Many times, though we are left providing a ‘best guess’ and have to carry out invasive treatment procedures to try and learn what lies beneath. CT scanners have been around for quite some time in general medicine, but they require huge machines that deliver large quantities of radiation. The innovation of the Cone Beam CT technology is that it can take small volume cylindrical scans of 4 X 4cm, suitable for 2-3 teeth analysis. The limited volume together with the digital plate reduces radiation to one of the lowest currently possible for a CT scan.
Dental X-Ray Radiation Risk, Background Radiation and CT machines
X-rays are present in the atmosphere (cosmic radiation) and background radiation also comes from geological structures. Medical x-ray machines produce significant amounts of radiation and the principle governing rule to exposure is to always keep this as low as reasonably possible, employing a favourable risk-benefit ratio.
The level of risk varies according to age and the parts of the body exposed to the radiation. Some areas are more sensitive to others. Dental x-rays generally carry less risk as the jaws are less sensitive areas. The table below (www.xrayrisk.com) calculates the additional risk of cancer from a 4x4cm 3D CBCT scan to an average 40-year-old female. The baseline risk of a cancer is 37.5% (1 in 3) for women and a scan will add a further risk of 0.000285% (1 in 350,887). That is one hundred times less risk than being hit by a meteorite (1 in 3,200).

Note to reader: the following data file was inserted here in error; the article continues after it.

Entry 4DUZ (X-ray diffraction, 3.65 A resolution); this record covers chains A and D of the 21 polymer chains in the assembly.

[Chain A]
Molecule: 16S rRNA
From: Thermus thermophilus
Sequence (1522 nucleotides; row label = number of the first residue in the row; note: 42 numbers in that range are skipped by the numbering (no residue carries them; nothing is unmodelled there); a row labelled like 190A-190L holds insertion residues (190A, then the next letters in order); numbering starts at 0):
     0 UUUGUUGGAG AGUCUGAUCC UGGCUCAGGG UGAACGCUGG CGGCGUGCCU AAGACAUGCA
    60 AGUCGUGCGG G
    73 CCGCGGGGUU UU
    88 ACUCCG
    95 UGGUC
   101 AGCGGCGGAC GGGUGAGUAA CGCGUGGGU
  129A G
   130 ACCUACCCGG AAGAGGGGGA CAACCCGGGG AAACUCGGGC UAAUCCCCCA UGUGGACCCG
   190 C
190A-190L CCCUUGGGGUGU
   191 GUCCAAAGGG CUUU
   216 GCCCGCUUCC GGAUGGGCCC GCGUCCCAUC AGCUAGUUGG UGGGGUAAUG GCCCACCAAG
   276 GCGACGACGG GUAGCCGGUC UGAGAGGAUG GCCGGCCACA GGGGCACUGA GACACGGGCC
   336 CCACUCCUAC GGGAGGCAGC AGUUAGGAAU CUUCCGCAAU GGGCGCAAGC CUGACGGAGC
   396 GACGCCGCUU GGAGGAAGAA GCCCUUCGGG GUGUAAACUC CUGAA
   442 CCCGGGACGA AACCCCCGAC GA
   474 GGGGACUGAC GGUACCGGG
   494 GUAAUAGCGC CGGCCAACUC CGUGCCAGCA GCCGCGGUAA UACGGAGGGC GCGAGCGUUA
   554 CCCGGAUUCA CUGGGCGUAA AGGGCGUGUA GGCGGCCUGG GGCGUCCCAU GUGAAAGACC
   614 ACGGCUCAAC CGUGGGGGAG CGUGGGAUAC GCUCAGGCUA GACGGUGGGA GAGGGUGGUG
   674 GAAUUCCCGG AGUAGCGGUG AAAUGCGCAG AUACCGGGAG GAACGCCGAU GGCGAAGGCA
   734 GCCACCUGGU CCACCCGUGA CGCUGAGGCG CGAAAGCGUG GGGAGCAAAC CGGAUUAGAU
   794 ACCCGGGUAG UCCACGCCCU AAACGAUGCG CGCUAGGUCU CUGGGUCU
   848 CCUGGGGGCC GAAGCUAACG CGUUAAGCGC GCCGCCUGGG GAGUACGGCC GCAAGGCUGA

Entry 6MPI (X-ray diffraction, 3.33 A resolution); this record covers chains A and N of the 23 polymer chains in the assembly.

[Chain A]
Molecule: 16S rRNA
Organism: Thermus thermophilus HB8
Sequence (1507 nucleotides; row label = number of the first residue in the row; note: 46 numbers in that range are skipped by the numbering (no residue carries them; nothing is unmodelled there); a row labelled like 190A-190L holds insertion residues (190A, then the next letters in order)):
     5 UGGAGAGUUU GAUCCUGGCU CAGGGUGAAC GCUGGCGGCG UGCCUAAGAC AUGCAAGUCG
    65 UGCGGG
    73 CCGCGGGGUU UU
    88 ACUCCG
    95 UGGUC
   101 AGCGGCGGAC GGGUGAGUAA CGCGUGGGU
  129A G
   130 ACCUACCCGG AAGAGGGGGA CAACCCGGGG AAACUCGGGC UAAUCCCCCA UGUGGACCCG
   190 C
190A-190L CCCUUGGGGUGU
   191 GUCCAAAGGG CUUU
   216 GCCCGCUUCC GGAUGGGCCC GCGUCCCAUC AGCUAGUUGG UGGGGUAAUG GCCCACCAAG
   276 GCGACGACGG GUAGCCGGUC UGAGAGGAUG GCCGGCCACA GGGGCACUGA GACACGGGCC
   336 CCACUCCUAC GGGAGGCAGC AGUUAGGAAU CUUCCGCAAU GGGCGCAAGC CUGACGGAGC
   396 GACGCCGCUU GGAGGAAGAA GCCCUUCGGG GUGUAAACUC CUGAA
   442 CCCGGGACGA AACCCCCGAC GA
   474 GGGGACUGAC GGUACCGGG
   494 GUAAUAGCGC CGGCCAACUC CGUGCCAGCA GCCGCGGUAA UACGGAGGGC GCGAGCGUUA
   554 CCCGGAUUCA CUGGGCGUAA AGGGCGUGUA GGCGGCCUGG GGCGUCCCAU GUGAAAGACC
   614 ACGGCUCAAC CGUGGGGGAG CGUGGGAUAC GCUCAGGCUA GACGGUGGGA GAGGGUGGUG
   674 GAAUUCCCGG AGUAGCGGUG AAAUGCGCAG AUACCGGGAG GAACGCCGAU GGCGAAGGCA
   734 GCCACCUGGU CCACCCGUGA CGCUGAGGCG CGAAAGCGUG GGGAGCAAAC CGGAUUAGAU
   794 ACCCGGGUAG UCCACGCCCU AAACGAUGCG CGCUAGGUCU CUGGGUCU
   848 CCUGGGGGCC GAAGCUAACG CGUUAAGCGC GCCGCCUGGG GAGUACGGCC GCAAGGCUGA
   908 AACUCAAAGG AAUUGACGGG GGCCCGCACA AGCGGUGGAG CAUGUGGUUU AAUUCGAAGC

As a comparison consider that the estimated lifetime risk of being killed in a road traffic accident in the UK is 0.42% (1 in 240 chance) or by a bolt of lightning is 0.001% or 1 in 100,000 chance.
In terms of the amount of radiation, or the dose, it might be useful to compare the doses of various sources of radiation. From dosimetry carried out on our scanner the calculated average dose of the smallest scan was 0.028mSv (Morita X-ray Dosage Information). Based on these figures a 4x4cm Morita scan is equivalent to 4 days of background radiation living in London or just over 1 day living in Cornwall.
Source of exposure Dose
Dental x-ray 0.005 mSv
100g of Brazil nuts 0.01 mSv
Chest X-Ray 0.014 mSv
Transatlantic Flight 0.08 mSv
UK annual average radon dose 1.3 mSv
CT scan of the head 1.4 mSv
UK average annual radiation dose 2.7 mSv
USA average annual radiation dose 6.2 mSv
UCT scan of the chest 6.6 mSv
Average annual radon dose to people in Cornwall 7.8 mSv
Taken from https://www.gov.uk/government/publications/ionising-radiation-dose-comparisons/ionising-radiation-dose-comparisons
The radiation exposure doses below are taken from an article in the International Endodontic Journal*
*Patel S, Dawood A, Pitt Ford T, Whaites E. The potential applications of cone beam computed tomography in the management of endodontic problems. International Endodontic Journal, 40, 818–830, 2007